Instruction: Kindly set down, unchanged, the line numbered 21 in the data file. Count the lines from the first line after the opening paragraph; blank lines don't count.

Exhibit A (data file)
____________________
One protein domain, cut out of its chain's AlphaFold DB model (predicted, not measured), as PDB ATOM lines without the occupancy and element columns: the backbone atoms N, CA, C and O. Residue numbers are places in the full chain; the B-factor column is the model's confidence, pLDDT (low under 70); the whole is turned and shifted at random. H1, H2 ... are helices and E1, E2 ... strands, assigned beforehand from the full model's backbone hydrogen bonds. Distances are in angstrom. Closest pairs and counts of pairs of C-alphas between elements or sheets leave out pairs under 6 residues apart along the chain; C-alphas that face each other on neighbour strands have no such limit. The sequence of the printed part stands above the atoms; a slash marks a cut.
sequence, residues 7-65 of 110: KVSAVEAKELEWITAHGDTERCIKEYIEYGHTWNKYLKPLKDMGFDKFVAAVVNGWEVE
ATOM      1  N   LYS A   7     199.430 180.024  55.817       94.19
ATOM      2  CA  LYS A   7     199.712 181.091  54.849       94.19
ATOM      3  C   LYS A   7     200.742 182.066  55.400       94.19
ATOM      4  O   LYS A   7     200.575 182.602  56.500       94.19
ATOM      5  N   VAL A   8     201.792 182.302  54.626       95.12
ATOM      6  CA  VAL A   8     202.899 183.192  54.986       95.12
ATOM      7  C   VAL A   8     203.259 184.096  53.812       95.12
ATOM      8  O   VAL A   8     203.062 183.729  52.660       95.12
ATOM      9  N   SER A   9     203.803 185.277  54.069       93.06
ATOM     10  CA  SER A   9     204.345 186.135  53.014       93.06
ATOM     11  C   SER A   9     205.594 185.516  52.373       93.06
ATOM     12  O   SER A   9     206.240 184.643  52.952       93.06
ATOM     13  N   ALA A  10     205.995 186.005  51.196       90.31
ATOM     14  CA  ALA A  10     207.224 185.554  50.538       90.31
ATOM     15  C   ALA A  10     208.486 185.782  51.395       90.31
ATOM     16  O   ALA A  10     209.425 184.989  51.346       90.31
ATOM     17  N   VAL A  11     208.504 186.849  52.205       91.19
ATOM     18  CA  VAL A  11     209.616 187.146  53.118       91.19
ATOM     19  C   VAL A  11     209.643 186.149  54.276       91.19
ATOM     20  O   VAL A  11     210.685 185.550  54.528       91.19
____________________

ATOM     20  O   VAL A  11     210.685 185.550  54.528       91.19